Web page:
The ethical mindset
Human evolution has its pros and cons. Whilst we continue to invent a whole range of high tech products to satisfy every human need, we haven’t always thought of their potential impacts on our environment.
As consumers, we are eventually learning to assess products based on their environmental or societal impacts as part of our decision-making process. We are becoming more aware of how ethically some products are manufactured, or by whom, and increasingly (and hopefully) find ourselves in a position where we can avoid purchasing products made by children or adults who work in dangerous and harsh conditions in a bid to discourage those markets. We are also aware that so much of the non-biodegradable everyday plastic products we have been discarding have ended up in the oceans and forests seriously damaging fragile eco systems in those environments. We have seen how sea life is being cruelly extinguished by microplastics. Finally, we have started to think ethically and choose carefully.
Unfortunately, in the yoga market, the bulk of products is still made of virgin plastic. But some yogis have made it their lives’ passion to change the situation around by going into production themselves. Others have started sourcing sustainable products from ethically-minded and fairtrade producers around the world. In my research for Eco-Friendly Yoga Gear, I have been truly impressed by these enterprising yogis and am proud to be working with them as an affiliate. See the list of organisations I currently represent.
With that in mind, let’s deep dive into sustainable materials used in the making of eco-friendly yoga products. In this blog, I cover cork, jute, and bamboo.
Cork is the outer bark of the Cork Oak Tree which grows in the Mediterranean region. Approximately 6.6 million acres of cork forest extend in this part of the world supporting one of the world’s highest levels of forest biodiversity, second only to the Amazonian Rainforest.
Cork trees are the only ones in the world that regenerate stripped bark. They store carbon in order to do this; in fact, a harvested cork oak tree absorbs up to five times more carbon dioxide than one that isn’t harvested. Interestingly, harvested trees can live up to 300 years. No bark is wasted during the cork production process, and the residue is granulated to make other cork products and even cork dust is used for fuel. Harvesting cork is performed completely by hand and provides over 100,000 fair wage jobs. Cork yoga products are sustainable and endure incredibly well.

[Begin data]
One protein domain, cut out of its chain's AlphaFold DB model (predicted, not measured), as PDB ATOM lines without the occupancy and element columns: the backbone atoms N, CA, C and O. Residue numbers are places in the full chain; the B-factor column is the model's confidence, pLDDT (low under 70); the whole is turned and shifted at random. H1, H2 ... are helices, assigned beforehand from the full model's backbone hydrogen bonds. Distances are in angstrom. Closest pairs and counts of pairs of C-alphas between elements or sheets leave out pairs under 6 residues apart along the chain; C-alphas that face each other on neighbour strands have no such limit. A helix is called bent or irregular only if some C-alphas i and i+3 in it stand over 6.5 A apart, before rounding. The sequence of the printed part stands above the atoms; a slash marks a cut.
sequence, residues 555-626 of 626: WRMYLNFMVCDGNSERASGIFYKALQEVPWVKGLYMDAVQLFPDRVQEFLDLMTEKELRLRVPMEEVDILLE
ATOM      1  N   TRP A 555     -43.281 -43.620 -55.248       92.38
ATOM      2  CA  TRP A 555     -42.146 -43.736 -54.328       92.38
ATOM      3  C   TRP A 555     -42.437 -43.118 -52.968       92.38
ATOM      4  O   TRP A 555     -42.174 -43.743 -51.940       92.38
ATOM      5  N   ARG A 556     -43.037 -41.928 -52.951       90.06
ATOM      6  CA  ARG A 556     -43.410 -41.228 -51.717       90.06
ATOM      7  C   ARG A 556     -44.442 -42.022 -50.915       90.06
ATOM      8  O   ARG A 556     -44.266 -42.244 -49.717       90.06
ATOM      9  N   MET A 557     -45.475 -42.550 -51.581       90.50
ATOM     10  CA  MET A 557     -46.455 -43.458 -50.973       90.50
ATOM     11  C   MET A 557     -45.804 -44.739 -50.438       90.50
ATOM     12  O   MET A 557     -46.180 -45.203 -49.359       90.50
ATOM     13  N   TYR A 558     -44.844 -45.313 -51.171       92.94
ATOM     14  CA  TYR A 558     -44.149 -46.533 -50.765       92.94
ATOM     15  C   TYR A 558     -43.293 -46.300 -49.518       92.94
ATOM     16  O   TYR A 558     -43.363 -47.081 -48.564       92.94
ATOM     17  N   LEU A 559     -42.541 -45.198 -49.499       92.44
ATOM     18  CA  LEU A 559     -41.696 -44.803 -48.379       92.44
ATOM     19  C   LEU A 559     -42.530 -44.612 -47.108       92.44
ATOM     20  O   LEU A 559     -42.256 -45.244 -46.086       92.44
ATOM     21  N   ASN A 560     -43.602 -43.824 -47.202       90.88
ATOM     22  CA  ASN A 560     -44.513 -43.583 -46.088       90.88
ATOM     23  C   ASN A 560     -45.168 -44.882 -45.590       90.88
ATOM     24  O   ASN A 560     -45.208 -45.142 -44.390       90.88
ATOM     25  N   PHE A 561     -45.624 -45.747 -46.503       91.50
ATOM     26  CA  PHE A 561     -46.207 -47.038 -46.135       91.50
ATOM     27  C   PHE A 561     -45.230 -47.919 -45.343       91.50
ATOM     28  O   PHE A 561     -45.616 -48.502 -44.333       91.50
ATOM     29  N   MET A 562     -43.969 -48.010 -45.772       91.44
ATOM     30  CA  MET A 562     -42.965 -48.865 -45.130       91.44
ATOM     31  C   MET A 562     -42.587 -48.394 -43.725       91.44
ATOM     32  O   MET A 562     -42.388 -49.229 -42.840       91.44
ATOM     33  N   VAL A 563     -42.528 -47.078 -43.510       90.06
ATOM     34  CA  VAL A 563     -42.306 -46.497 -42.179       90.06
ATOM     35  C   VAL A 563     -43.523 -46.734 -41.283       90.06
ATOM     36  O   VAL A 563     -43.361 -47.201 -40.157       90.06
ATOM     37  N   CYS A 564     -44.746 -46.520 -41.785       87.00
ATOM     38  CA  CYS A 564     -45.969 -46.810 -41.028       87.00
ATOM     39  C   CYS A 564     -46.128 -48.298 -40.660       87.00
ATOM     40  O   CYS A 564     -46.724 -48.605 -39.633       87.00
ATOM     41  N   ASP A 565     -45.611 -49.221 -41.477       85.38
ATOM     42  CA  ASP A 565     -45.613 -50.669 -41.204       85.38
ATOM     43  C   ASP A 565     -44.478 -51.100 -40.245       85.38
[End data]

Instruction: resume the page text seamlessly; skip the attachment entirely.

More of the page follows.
Check out Yoloha cork mats, mat bags and blocks on my site and use my promo code for a 10% discount.
Bamboo is most commonly found in tropical, sub-tropical, or temperate zones. It grows rapidly and naturally without any pesticides, herbicides or fertilisers. It takes just three to five years to go from seed to harvest and because the root network is so big, there is no need to replant – it just shoots right back up again.
The extensive root system of bamboo holds soil together, prevents soil erosion and retains water in the watershed – improving soil quality. Bamboo trees absorb about 5 times the amount of carbon dioxide and produces about 35% more oxygen than an equivalent stand of trees.
Bamboo fabrics can be manufactured and produced without any chemical additives. These fabrics are naturally antibacterial, insulating, soft, hypoallergenic and 100% biodegradable.
Find awesome bamboo yoga gear by People Tree, YogaClicks and Yoga United on my site. Use my promo code to get 15% discount on YogaClicks products for your first purchase and 5% on Yoga United products.
Jute is a fibrous tall plant that grows in tropical areas. Like bamboo, it needs little to no intervention to grow and replenish; it relies on natural rainfall and does not need chemical fertilizers or pesticides. Its strong fibres make it durable and resilient to wear and tear. Because jute reaches maturation fast, between four to six months, less land is needed to cultivate it, making it efficient and renewable. In fact, jute increases soil fertility for future crops whether it is more jute or another crop. As a fibre, jute is biodegradable (one to two years) and compostable. It is also known for absorbing carbon dioxide and releasing oxygen at a rate several times higher than most trees.
Check out Ecotex bolsters made with cotton, linen and jute fabric which are great for your yin and restorative practice.
Hope you enjoyed the deep dive into the sustainable natural materials used in the making of yoga products. In a future blog, I will cover organic cotton, recycled plastics and hemp. Stay tuned!